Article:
Van Jones & His Green Ideas

9 Sep


by Tara L. Conley

Van Jones recently resigned from his post as Special Advisor for Green Jobs in The White House, but hopefully the ideas he advocated for like green roof technology will remain.

Before coming to The White House, Van Jones had been advocating for what he called “green jobs” – the confluence of two ideas; creating new jobs while at the same time building a more cost and energy efficient environment. Among Jones’ top priorities as Special Advisor for Green Jobs was to promote ‘green roof’ technology. The idea behind this type of technology is to provide energy and cost reducing benefits to residents, business owners, and surrounding neighborhoods by building rooftop ecosystem covered with living plants. The vegetated roofs add insulation, reduce urban “heat island effects” and storm water run off, and improve the overall quality of the buildings. During the summer months, planted roofs remain cooler, reducing the need for energy guzzling air conditioners. More green rooftop projects would provide employment opportunities for urban area contractors and builders, thereby creating an entirely new sector within the green industry.

Urban rooftops become cool gardens (image:

Urban rooftops become cool gardens (image:

During this past year’s Earth Week, Van Jones, along with the non-profit organization DC Green Works, were featured in The White House’s ‘Green Jobs for a Green Future’ video highlighting green roof technology.

See Video: Green Jobs for a Green Future from White House on Vimeo.

Green roofing technology is gaining momentum–particularly in the Northeast. In high density urban areas, where municipal and commercial building are ubiquitous, green roofing technology is being implemented as a cost effective means of reducing the “heat island effect.” Students and researchers are also discovering the benefits of green roofing technology. Cornell University’s Marine Program in the town of Southold on Long Island, NY is dedicated to cleaning up Long Island’s waters and restoring the area’s once vital shellfish industry. Both Cornell and Suffolk County’s Storm Water Management Program are excited about the potential of green roof technology to reduce the harmful effects of runoff on Long Island’s shellfish.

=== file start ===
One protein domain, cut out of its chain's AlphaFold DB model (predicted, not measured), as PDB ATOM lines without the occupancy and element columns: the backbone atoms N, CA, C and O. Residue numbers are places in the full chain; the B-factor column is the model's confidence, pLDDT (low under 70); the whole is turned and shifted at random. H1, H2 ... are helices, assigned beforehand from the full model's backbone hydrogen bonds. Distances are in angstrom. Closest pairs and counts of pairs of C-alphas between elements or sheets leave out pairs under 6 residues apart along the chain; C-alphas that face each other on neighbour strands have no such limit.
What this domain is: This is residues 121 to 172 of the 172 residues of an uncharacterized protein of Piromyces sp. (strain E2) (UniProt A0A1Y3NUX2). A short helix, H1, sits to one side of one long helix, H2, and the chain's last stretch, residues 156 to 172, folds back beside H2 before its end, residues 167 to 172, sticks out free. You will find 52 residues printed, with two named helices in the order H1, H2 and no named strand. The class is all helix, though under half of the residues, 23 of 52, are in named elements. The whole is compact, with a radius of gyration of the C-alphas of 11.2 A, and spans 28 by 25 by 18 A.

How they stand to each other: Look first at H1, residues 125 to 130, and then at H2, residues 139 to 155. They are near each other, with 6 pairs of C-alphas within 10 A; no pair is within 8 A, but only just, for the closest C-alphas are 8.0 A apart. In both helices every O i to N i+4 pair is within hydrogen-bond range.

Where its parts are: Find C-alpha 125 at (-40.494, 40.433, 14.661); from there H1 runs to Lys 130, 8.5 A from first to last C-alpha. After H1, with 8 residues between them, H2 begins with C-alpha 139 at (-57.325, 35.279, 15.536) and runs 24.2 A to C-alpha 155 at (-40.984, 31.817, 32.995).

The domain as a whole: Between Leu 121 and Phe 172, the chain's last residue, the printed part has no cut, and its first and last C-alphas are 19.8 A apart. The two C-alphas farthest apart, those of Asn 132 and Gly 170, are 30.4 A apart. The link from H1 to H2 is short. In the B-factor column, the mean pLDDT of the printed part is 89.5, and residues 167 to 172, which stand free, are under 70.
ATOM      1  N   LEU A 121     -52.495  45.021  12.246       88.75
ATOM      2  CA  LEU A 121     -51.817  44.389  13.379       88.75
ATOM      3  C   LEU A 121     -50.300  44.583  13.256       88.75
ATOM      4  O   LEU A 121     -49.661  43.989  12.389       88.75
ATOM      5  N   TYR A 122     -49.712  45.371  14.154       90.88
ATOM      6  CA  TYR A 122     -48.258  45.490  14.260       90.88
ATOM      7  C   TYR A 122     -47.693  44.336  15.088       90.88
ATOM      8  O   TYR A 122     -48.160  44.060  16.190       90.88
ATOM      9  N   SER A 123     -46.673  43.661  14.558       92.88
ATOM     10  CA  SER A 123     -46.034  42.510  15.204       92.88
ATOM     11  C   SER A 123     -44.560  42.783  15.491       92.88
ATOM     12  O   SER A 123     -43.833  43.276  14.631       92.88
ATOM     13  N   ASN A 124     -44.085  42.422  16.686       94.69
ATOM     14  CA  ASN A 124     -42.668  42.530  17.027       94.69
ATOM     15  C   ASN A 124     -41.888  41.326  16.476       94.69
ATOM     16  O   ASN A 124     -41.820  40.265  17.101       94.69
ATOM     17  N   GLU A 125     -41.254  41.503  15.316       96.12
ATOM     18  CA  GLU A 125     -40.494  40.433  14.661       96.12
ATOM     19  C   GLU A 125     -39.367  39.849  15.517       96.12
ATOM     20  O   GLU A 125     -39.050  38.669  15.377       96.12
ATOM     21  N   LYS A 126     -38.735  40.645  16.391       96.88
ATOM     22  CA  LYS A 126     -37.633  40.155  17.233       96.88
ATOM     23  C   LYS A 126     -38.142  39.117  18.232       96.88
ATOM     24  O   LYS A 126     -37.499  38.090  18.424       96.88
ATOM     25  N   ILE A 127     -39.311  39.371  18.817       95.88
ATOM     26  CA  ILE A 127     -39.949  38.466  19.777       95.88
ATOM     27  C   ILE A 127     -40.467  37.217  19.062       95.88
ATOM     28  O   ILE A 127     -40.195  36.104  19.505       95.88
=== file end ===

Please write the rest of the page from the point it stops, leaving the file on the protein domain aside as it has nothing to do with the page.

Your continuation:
Science Coordinator Peg Dickerson, and her 5th grade science class at Cutchogue East Elementary School meet periodically in the school’s science lab to fill large, shallow planters with potting mix and specially-chosen ground cover plants, like sedum, which are tough enough to withstand the rigors of a rooftop environment. As the green roof areas expand over time, they will help the school save energy and contribute to a cleaner local environment.

Green roofing technology would also mean an average savings of 30% on energy bills. Heating oil consumers could also reap the benefits of this technology, if implemented on a large scale.

So while the country’s green future remains obscure because of the current political climate, the need for more energy efficient ideas remain clear. Perhaps, as Arianna Huffington argues, Van Jones will end up being more effective outside of the White House, unhindered by the constraints of a partisan political environment, than he was inside the White House. Whatever the case may be, the green industry will continue to need leaders and advocates like Van Jones to help to create new jobs that will contribute to energy savings, an improved environment, and economic growth.

Van Jones had been advocating for green ideas long before coming to The White House. Check out Van Jones discussing The Green Collar Economy, along with social media scholar and entrepreneur Chris Rabb, and Huffington Post contributor and environmental correspondent, Simran Sethi on Meet the Bloggers last year.



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